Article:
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When the Price of Paradise Means Not Coming Home
About the Author
Paul ArinagaPaul Arinaga is a writer and communication consultant. He is the author of Heart Matters and co-author of The SmartPresenter: double your impact and halve your preparation time. Paul was born and raised in Honolulu, Hawaii, and has since lived in Japan and Europe. He currently resides in Brussels, Belgium. He is an avid rock climber, mountaineer and musician, and the father of four children.
The high cost of living doesn’t only affect people living Hawaii. It also affects people who grew up in the islands and want to go back. I’m one of them.
I’ve been contemplating moving back for years, decades even.
I once did return, for a year, and I was very happy. But I had to leave again for family reasons. Unfortunately that was a long time ago.
For the past 13 years I’ve been biding my time in “exile,” in Belgium, trying to make the best of it in a foreign land — far away from many of the things and people I love.
This country has wonderful things about it. There is great chocolate and beer, but it’s also often cold, wet, and grey.
And few people here have discovered the “aloha spirit,” except after a couple of drinks.
Now that my youngest daughter (from my first marriage) is finishing high school, I can consider finally moving back to Hawaii. But the high cost of living scares me.
It often seems like the only people who are secure in the islands made their millions elsewhere, have some of the few very good jobs, or have an income source that doesn’t depend on the local economy, like international consulting or an online business. Some people do well through inheritance.
As for me, I will wait another year, at the least, while I try to secure one of those rare quality local jobs or set up a way to earn off-island income from Hawaii.
Despite Belgium’s drawbacks — which include some of the highest income tax rates in Europe — this little country north of France offers excellent universal healthcare and high-quality education.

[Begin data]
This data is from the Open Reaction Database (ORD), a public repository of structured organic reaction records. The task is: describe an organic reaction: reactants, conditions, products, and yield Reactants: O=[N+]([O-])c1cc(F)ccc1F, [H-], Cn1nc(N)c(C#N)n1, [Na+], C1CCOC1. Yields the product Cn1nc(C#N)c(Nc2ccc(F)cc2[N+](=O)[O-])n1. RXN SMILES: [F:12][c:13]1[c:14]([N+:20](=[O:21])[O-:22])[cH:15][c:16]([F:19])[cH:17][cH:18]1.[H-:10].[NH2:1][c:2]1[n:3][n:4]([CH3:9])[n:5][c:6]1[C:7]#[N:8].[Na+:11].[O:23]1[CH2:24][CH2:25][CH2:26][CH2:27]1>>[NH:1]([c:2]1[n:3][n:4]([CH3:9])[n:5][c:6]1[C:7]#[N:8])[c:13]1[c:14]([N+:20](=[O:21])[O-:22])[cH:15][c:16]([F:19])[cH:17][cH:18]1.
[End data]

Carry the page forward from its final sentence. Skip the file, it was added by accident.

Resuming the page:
This is the positive side of those high taxes, and it benefits nearly everyone. These are “comforts” that one doesn’t give up easily, even if they come at a cost.
On the other hand, like a lot of people who grew up in the islands, I feel “aloha ‘aina.” I don’t just want to return for the nice weather, to be near family and for the relaxed lifestyle, which doesn’t apply to the people who work two or three jobs.
I feel a deep sense of love for a place I am deeply connected to when I am there.
From a distance, and during my visits, it has been frustrating and upsetting to observe how Hawaii is being over-developed. Our two greatest assets — natural beauty and the ‘aloha spirit’ — seem imperiled.
The Hawaii I once knew may not exist much longer — at least not on Oahu where I grew up.
That gives me a feeling of frustration and sadness — frustration because I am not there trying to protect what remains of the Hawaii that I love, and perhaps even to improve the situation, and sadness because it may be a losing battle.
But I want to return to Oahu.
In the end, life is about making trade-offs. I will probably accept a higher level of financial insecurity to finally return to the islands.
Being able to contribute to the community and re-connect with the land and the people would make it worthwhile.
Being happy in Hawaii depends to some extent on what you value. Of course, people need a minimum standard of living, whatever that may be for them, but Hawaii has so much else to offer besides just material comforts.
So, that’s my story: No great suffering in terms of economic hardship, just a yearning to come home.
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